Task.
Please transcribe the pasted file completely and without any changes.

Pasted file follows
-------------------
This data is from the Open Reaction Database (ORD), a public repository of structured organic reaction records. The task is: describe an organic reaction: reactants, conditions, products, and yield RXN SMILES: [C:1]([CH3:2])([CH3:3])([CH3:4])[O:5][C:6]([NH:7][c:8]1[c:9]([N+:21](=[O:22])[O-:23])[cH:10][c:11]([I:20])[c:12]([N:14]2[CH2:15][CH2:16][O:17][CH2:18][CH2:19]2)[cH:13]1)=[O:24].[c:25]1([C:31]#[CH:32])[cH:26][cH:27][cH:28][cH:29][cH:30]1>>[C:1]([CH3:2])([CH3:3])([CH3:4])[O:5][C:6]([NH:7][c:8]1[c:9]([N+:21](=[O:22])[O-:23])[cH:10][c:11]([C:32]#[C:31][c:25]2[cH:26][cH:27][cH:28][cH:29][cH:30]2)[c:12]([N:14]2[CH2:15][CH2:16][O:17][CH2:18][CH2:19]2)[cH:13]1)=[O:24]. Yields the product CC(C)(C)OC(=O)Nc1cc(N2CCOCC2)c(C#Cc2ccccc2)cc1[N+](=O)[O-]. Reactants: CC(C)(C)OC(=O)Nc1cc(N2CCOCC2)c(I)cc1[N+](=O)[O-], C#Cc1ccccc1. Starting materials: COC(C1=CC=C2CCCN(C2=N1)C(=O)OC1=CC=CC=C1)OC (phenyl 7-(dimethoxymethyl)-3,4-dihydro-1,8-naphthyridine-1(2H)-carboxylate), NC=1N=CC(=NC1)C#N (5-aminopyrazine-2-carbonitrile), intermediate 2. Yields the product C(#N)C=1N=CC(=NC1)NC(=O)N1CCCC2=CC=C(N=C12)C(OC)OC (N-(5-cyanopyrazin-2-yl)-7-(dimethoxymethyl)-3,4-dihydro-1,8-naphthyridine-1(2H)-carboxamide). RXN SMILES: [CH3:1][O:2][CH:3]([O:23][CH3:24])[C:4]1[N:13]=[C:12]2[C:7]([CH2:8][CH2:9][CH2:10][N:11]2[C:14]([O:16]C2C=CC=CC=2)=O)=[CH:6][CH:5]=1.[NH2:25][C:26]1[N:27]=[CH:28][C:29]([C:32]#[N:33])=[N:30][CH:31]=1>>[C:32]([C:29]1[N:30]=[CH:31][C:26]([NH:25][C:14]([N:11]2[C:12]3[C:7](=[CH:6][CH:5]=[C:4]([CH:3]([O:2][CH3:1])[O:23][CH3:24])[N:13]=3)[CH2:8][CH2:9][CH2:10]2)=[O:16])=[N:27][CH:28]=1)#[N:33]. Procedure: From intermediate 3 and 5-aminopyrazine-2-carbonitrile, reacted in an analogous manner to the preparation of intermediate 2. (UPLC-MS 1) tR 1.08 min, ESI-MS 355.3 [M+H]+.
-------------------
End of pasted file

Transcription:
This data is from the Open Reaction Database (ORD), a public repository of structured organic reaction records. The task is: describe an organic reaction: reactants, conditions, products, and yield RXN SMILES: [C:1]([CH3:2])([CH3:3])([CH3:4])[O:5][C:6]([NH:7][c:8]1[c:9]([N+:21](=[O:22])[O-:23])[cH:10][c:11]([I:20])[c:12]([N:14]2[CH2:15][CH2:16][O:17][CH2:18][CH2:19]2)[cH:13]1)=[O:24].[c:25]1([C:31]#[CH:32])[cH:26][cH:27][cH:28][cH:29][cH:30]1>>[C:1]([CH3:2])([CH3:3])([CH3:4])[O:5][C:6]([NH:7][c:8]1[c:9]([N+:21](=[O:22])[O-:23])[cH:10][c:11]([C:32]#[C:31][c:25]2[cH:26][cH:27][cH:28][cH:29][cH:30]2)[c:12]([N:14]2[CH2:15][CH2:16][O:17][CH2:18][CH2:19]2)[cH:13]1)=[O:24]. Yields the product CC(C)(C)OC(=O)Nc1cc(N2CCOCC2)c(C#Cc2ccccc2)cc1[N+](=O)[O-]. Reactants: CC(C)(C)OC(=O)Nc1cc(N2CCOCC2)c(I)cc1[N+](=O)[O-], C#Cc1ccccc1. Starting materials: COC(C1=CC=C2CCCN(C2=N1)C(=O)OC1=CC=CC=C1)OC (phenyl 7-(dimethoxymethyl)-3,4-dihydro-1,8-naphthyridine-1(2H)-carboxylate), NC=1N=CC(=NC1)C#N (5-aminopyrazine-2-carbonitrile), intermediate 2. Yields the product C(#N)C=1N=CC(=NC1)NC(=O)N1CCCC2=CC=C(N=C12)C(OC)OC (N-(5-cyanopyrazin-2-yl)-7-(dimethoxymethyl)-3,4-dihydro-1,8-naphthyridine-1(2H)-carboxamide). RXN SMILES: [CH3:1][O:2][CH:3]([O:23][CH3:24])[C:4]1[N:13]=[C:12]2[C:7]([CH2:8][CH2:9][CH2:10][N:11]2[C:14]([O:16]C2C=CC=CC=2)=O)=[CH:6][CH:5]=1.[NH2:25][C:26]1[N:27]=[CH:28][C:29]([C:32]#[N:33])=[N:30][CH:31]=1>>[C:32]([C:29]1[N:30]=[CH:31][C:26]([NH:25][C:14]([N:11]2[C:12]3[C:7](=[CH:6][CH:5]=[C:4]([CH:3]([O:2][CH3:1])[O:23][CH3:24])[N:13]=3)[CH2:8][CH2:9][CH2:10]2)=[O:16])=[N:27][CH:28]=1)#[N:33]. Procedure: From intermediate 3 and 5-aminopyrazine-2-carbonitrile, reacted in an analogous manner to the preparation of intermediate 2. (UPLC-MS 1) tR 1.08 min, ESI-MS 355.3 [M+H]+.